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I love soccer. I love taking pictures. I always have. Especially from people. And then there was this life-changing experience in 2009. About 12 years ago I met up with an friend in Hamburg. At that time he worked for an NGO called streetfootballworld, which use football as a catalyst to tackle social change: children’s rights , social integration, environmental protection, health and peaceful coexistence. They create a network to identify, connect and empower girls and boys across the world. My friend – who new that I love photography – asked me if I would join one of streetfootballworlds projects and capture the Football for Hope Festival in Cape Town end of 2009. This event featured a football tournament where 8 teams battled in a 5-a-side round robin competition. During the competition there will be no referees and the teams will negotiate their own rules to promote communication, understanding and respect. A few weeks later, my plane touched down at Cape Town International airport. It was December, summer in the Cape and almost 30 degrees Celsius. I was rather nervous. I had been to South Africa before, back in 1996, but I was sure that both I and the country had […]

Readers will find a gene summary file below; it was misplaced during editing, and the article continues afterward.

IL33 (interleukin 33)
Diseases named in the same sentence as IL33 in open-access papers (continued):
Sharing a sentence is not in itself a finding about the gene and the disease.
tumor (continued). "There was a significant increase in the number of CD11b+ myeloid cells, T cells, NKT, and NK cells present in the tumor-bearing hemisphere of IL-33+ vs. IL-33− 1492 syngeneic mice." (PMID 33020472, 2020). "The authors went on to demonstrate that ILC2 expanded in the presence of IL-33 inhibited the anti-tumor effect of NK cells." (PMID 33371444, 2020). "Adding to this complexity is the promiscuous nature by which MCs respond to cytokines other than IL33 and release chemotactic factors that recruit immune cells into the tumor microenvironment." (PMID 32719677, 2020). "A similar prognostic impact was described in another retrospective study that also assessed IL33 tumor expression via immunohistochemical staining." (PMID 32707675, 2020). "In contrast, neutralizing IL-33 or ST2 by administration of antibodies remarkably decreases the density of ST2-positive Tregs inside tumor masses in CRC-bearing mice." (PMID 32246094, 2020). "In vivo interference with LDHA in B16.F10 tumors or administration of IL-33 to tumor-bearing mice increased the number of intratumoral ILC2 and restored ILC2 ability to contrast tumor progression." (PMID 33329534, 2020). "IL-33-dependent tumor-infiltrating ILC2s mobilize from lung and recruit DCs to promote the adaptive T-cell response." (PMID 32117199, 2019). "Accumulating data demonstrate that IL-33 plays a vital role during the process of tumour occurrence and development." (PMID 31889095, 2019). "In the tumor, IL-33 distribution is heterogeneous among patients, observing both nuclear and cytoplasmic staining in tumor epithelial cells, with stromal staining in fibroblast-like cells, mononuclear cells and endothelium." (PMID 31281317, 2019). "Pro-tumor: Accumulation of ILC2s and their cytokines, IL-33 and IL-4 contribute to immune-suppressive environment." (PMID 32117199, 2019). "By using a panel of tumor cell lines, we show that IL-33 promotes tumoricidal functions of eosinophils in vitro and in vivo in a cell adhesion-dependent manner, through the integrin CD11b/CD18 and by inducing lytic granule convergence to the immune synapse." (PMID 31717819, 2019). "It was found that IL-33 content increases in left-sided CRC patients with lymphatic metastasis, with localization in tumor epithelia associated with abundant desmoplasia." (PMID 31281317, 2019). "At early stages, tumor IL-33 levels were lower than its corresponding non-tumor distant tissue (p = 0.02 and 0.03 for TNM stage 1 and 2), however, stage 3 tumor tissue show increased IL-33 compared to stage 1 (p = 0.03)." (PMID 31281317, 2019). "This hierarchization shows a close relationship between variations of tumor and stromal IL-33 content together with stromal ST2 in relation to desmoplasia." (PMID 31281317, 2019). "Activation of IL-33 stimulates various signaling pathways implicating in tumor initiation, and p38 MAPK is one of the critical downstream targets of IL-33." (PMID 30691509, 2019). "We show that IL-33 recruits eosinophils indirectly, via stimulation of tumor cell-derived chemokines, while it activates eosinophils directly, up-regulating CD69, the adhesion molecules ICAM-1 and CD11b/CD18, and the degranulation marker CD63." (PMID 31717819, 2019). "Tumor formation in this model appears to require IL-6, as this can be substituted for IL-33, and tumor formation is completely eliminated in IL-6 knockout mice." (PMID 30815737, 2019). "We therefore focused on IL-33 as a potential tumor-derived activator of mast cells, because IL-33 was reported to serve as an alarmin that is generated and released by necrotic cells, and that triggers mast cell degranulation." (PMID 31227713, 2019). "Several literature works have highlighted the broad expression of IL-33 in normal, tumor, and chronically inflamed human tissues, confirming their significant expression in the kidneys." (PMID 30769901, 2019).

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If the history of soccer had been dominated by women, Monica Santino would be on the tip of everyone’s tongue today. Not only because of her strong personality but also because of what she has achieved on the pitch. For the sports journalist and sports teacher, who is now 54 years old, soccer is her life. She sees soccer as a possible path to freedom. Since she was born, Monica fought to break out of norms and become an “anti-princess”. Her first memory, which has to do with happiness, had to do with soccer. She was still a child then. For Monica it was natural to start playing football because she was born into a family that loved football. The family gathering on Sunday consisted of going to the field in Vélez. When she got older, however, she experienced the first resistance to her wanting to play the game she loved from the same people who had urged her to play: her father and grandfather. When her body changed in puberty, it didn’t look so good when playing soccer. She was embarrassed by the looks of others and she suffered. When she grew up, playing soccer no longer fitted into the […]
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